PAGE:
Assistance

The World Bank is set to release 14m US dollars towards Niger’s fight against Covid-19. So far the west African nation has recorded a total of 584 cases.


Covid-19 Responses

Ethiopia has resumed cross-country public transport service, which was suspended due to coronavirus outbreak. Following the outbreak, four regional states – Tigray, Oromia, Amhara and Southern Nations, Nationalities and People’s Regional States imposed a ban on all cross-country and inter-city public transportation as part of a measure to contain the spread of coronavirus. As a consequence, the whole country was on standstill.

John Garang Infectious Disease Center in South Sudan’s capital Juba is under renovation and will be turned into a national coronavirus isolation unit. The units, eight in total,  will serve as a quarantine and treatment centres for  coronavirus patients.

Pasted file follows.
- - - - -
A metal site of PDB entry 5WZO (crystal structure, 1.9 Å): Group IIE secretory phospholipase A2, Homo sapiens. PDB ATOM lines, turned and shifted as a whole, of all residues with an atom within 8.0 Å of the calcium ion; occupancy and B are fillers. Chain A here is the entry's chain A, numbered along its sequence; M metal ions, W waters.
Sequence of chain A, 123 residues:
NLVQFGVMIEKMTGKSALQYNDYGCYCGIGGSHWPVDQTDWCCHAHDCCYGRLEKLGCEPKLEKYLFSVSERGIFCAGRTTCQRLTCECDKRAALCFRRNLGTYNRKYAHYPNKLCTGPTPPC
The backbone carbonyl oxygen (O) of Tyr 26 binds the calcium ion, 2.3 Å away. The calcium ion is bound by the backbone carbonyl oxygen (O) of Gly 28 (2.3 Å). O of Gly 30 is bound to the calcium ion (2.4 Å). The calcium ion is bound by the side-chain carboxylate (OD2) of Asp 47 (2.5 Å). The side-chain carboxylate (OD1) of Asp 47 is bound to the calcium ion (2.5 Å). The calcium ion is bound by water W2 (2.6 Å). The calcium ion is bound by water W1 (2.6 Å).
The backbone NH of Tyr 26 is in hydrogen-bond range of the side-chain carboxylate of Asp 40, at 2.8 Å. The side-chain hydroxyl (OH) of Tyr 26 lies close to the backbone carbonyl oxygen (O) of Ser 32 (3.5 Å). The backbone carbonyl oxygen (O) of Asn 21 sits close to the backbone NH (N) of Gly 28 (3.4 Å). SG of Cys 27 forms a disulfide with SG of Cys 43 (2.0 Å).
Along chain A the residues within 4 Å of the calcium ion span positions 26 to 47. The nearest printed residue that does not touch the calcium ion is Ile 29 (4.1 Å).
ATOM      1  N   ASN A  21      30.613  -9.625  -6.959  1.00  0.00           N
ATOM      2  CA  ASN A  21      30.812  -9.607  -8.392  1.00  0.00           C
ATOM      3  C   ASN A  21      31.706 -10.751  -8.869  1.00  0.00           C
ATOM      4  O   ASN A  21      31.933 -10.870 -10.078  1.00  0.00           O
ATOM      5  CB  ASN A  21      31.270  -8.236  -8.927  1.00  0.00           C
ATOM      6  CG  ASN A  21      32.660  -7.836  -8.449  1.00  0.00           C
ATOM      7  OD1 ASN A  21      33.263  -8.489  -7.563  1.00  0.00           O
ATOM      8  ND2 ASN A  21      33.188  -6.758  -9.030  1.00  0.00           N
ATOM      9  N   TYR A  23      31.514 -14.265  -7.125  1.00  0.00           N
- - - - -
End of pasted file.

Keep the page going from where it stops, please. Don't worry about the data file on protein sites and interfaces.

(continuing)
Meanwhile, Sudan announced that  22,000 policemen will be deployed in Khartoum to enforce a full lockdown that will start on Saturday 18 April.


Crime rates drop in Namibia during Covid-19 lockdown

Crime rates have dropped significantly in Namibia since the national state of emergency. According to police statistics, crimes recorded during the week of 16 to 22 March, before the lockdowns started, stood at 216 reported incidents, with 101 suspects arrested.

This dropped to 152 reported crimes during the week of 30 March to 5 April, right after the Khomas and Erongo lockdowns were implemented on 27 March. Last week (6 April to 12 April), 124 incidents were reported, while 87 suspects were arrested.